Wood blocks featured emulsion images of abandoned houses from her current neighborhood. Rodriguez said she actually liked the less perfect, more experimental prints from her first tries the most. The more realistic, perfect prints she made she ended up painting over in white.
Since she had moved a lot as a child, she viewed the idea of “home” much differently than most. She thought it was strange we put so much emphasis on appearances, and we laughed at the house flipping shows in which they basically just repaint and cover up aesthetic problems. We talked about how we value the idea of home so much and think of our houses as almost sacred places, where we can relax and unwind and keep our things. Yet, we forget or cover up the fact that it has not only ever been ours; often many people have lived in a home throughout the years, yet we tend to think of our houses as belonging to only us. As someone who has lived in virtually the same house all my life, it was interesting seeing the view of someone who’d been so “uprooted”; her work offered many observations I had previously not truly seen, much less deeply thought about, and it made me love her pieces even more.
Rodriguez said she wanted to make a cul-de-sac in her gallery, since she always dreamed of living in one as a child. At the end of her “cul-de-sac” were three white houses with cut out windows full of advertisements for remodeling services and new appliances, again playing off the aesthetic obsession. The houses were strung together to what looked like a bag on the floor (which would be funny since “cul-de-sac” translates to “bottom of the bag”).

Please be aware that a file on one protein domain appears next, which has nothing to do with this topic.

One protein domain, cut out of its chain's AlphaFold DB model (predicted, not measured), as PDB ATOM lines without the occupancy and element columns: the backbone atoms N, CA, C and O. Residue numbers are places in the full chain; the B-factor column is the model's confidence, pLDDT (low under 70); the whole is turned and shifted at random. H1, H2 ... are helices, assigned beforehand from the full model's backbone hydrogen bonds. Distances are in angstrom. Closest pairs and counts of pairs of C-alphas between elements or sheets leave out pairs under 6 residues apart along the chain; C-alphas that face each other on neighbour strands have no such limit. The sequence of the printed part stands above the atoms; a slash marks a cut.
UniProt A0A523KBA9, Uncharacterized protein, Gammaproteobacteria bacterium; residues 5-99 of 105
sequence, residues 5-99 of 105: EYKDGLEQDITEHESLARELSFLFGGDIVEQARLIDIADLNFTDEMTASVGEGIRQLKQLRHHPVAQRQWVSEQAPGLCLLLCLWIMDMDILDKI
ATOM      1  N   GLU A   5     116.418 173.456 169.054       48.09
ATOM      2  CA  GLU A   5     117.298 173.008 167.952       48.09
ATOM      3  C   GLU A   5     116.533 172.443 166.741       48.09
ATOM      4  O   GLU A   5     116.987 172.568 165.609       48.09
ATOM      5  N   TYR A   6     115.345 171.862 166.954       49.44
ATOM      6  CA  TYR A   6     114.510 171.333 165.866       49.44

She liked the idea of repurposing things, and therefore many of the pieces she used were either found or bought from places like Habitat for Humanity. The wood blocks she used were offcuts from reclaimed wood used for housing, which further played into the theme of the show. The fibers, Rodriguez said, were mostly remnants found on the floors of places she had moved into over the years. It’s amazing how much hair, strings, dust, and other things we leave behind, and talking about it (and maybe too much binge-watching of late night serial killer shows) gave me an eerie feeling about living in ‘my’ house (and gave me a deep need to sweep). Perhaps Rodriguez intentionally used these “reclaimed” fibers to promote such a feeling, but it seemed more to show how we put all of ourselves – almost literally – into where we live. With these fibers, she created yarns, then used processes like weaving, sewing, and lacing to create the intricate textile nests currently on display. In the room, many of these intertwined yarns connect to either the ceilings or floor, which adds to the feeling of “rooting” and may suggest the levels of history beneath the houses exterior.
The fibers Rodriguez used seemed almost like birds’ nests, with pieces of hair, string, and other random fibers woven together yet still somewhat exploding apart. Perhaps this was intentional – playing on bird’s “houses” does seem to fit quite nicely into the theme of the work. Some of the strings were painted over white to again show how much we cover up.
Overall, I had a truly amazing time talking to both Nishigawara and Rodriguez about their exceptional work. I got to discover new artistic techniques I had never heard of and think in ways I may never have imagined. Their pieces are not just beautiful, they are also incredibly inspiring, and I wish them both all the best in their artistic endeavors at CSULB and onward.